an overarching term for the coding tasks involved in making a program respond to events by triggering functions.
a command that can be set up to trigger a function when a particular type of event occurs on a particular UI element.
The visual elements of an program through which a user controls or communications the application. Often abbreviated UI.
on-screen objects, like buttons, images, text boxes, pull down menus, screens and so on.
Finding and fixing problems in your algorithm or program.
All values in a programming language have a "type" - such as a Number, Boolean, or String - that dictates how the computer will interpret it. For example 7+5 is interpreted differently from "7"+"5"
Any valid unit of code that resolves to a value.
A placeholder for a piece of information that can change.
A variable whose scope is "global" to the program, it can be used and updated by any part of the code. Its global scope is typically derived from the variable being declared (created) outside of any function, object, or method.
The common programming structure that implements "conditional statements".
A variable with local scope is one that can only be seen, used and updated by code within the same scope. Typically this means the variable was declared (created) inside a function -- includes function parameter variables.
dictates what portions of the code can "see" or use a variable, typically derived from where the variable was first created. (See Global v. Local)
to link together or join. Typically used when joining together text Strings in programming (e.g. "Hello, "+name)
Any sequence of characters between quotation marks (ex: "hello", "42", "this is a string!").
Statements that only run under certain conditions
A generic term for a type of programming statement (usually an if-statement) that uses a Boolean condition to determine, or select, whether or not to run a certain block of statements.
A single value of either TRUE or FALSE
in programming, an expression that evaluates to True or False.
To repeat in order to achieve, or get closer to, a desired goal.
a programming construct used to repeat a set of commands (loop) as long as (while) a boolean condition is true
Models and Simulations
a program which replicates or mimics key features of a real world event in order to investigate its behavior without the cost, time, or danger of running an experiment in real life.
A generic term for a programming data structure that holds multiple items
A typical looping construct designed to make it easy to repeat a section of code using a counter variable. The for loop combines the creation of a variable, a boolean looping condition, and an update to the variable in one statement.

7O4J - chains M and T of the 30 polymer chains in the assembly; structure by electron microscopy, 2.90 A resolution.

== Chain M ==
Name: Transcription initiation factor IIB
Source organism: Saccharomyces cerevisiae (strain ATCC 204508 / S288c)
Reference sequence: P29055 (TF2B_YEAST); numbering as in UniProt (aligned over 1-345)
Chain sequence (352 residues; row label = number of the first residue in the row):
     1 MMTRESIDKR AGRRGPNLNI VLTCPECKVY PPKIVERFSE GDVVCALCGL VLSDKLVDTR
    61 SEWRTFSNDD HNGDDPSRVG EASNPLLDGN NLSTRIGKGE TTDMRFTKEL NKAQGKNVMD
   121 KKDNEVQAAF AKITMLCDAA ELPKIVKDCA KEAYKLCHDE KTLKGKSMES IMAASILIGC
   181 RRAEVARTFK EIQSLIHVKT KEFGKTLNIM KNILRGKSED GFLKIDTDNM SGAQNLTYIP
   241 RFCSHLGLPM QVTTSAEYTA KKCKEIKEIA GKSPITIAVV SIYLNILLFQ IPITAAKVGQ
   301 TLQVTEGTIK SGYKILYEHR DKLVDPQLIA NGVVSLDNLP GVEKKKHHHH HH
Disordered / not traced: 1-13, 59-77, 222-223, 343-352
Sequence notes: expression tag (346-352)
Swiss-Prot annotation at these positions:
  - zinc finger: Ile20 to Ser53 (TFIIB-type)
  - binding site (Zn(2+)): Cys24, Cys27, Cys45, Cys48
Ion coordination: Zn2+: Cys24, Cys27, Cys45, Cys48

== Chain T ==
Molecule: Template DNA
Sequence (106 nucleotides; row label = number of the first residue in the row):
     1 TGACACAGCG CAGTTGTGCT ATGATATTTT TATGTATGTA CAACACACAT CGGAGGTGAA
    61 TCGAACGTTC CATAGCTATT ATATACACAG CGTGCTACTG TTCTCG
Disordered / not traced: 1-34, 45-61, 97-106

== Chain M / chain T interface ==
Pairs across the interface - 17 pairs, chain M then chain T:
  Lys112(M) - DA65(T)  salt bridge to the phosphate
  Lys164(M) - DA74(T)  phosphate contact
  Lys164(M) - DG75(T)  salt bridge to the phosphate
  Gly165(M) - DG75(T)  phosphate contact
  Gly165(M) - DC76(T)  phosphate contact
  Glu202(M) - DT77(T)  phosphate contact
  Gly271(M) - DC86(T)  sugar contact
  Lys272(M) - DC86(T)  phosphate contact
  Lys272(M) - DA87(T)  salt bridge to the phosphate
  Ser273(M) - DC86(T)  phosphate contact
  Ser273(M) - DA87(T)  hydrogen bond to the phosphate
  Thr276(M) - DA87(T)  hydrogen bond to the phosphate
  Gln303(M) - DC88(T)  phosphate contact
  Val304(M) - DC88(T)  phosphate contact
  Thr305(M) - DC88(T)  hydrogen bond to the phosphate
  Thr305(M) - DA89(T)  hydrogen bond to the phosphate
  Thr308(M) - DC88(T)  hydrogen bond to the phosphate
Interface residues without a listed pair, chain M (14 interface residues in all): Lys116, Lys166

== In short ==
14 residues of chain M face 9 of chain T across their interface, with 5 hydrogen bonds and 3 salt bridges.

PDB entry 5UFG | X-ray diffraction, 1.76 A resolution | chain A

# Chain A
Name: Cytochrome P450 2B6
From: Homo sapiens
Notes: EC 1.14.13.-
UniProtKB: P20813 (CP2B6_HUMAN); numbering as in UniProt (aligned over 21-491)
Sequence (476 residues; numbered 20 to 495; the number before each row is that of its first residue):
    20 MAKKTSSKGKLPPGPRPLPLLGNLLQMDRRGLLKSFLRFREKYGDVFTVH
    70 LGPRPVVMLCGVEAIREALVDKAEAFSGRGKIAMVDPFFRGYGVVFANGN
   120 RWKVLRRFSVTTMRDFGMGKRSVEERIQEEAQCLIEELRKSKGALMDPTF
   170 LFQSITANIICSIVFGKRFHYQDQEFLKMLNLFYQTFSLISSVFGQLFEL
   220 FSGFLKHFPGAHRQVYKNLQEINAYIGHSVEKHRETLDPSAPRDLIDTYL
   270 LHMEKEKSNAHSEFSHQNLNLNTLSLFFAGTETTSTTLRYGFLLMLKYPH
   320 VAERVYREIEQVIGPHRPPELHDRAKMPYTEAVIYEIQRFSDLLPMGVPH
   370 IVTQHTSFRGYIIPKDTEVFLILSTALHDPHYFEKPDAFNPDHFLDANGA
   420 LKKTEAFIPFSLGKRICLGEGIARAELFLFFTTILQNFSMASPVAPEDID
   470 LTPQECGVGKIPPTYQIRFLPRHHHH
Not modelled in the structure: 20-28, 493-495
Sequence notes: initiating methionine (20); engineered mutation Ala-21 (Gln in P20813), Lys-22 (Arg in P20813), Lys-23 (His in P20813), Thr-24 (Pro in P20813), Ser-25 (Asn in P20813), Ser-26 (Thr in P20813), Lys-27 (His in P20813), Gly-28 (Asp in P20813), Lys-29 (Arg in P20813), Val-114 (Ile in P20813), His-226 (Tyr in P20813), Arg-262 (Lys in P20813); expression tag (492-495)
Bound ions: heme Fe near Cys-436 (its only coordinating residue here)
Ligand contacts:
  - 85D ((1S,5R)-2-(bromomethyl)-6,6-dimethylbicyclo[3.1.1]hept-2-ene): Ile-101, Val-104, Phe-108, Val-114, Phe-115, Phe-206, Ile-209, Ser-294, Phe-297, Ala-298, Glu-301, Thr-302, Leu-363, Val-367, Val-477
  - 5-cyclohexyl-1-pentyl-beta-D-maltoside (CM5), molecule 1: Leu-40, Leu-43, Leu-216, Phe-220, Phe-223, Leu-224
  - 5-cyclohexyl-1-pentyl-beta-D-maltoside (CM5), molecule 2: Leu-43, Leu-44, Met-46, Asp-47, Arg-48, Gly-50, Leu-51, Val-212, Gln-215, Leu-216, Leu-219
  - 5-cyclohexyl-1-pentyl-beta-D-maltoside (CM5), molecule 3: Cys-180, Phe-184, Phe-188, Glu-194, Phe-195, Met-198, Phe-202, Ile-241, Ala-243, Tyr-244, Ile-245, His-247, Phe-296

A value sent back by a function to the place in the code where the function was called form - typically asking for value (e.g. getText(id)) or the result of a calculation or computation of some kind. Most programming languages have many built-in functions that return values, but you can also write your own.
A computer that awaits and responds to requests for data
Example: a DNS server awaits and responds to requests for URLs to be translated to IP addresses.
A computer that requests data stored on a server
Example: When you type an address into your browser, your computer is the client and it sends the
a piece of code that is capable of copying itself and typically has a detrimental effect, such as corrupting the system or destroying data.
the fraudulent practice of sending emails purporting to be from reputable companies in order to induce individuals to reveal personal information, such as passwords and credit card numbers.
DDos - short for Distributed Denial of Service
attack where multiple compromised systems, which are often infected with a Trojan, are used to target a single system causing a Denial of Service attack.
1000 KB or 1,000,000 bytes
1000 MB or a billion bytes
1000 GB or a trillion bytes
1000 TB or a quadrillion bytes
1000 PB a quintillion bytes (10^18)
commonly used method of lossy compression for digital images
a raster graphics file format that supports lossless data compression
bitmap image format using lossless data compressin
error that results when the number of bits is not enough to hold the number, like a car's odometer "rolling over"
error that results when the number of bits is not enough to represent the actual number, like 3 digits to represent π as 3.14
code flows line by line, one after another, like a recipe
polynomial in the number of steps an algorithm takes in the worst case based on the input size
not reasonable time
Usually exponential in the number of steps, like doubling every time your input grows by one
A problem that is so difficult, we can't ever create an algorithm that would be able to answer yes or no for all inputs, like determining if a user's program run on some input would always stop and not run forever
Lots of people to help with a scientific project, like asking everyone around the world to count the butterflies they see one day
Using distributed calculations and/or storage for big data or a web application
Asking lots of users online to help with something, like funding a project, or running SETI@Home to help look for extraterrestrial signals
An alternative to copyright that allows people to declare how they want their artistic creations to be shared, remixed, used in noncommercial contexts, and how the policy should propagate with remixed versions
A policy that allows people to have read access to things, e.g., libraries or online data
A system where one user's computer connects through the Internet to another user's computer without going through an intermediary "centralized" computer to manage the connection
The idea that some communities / populations have less access to computing than others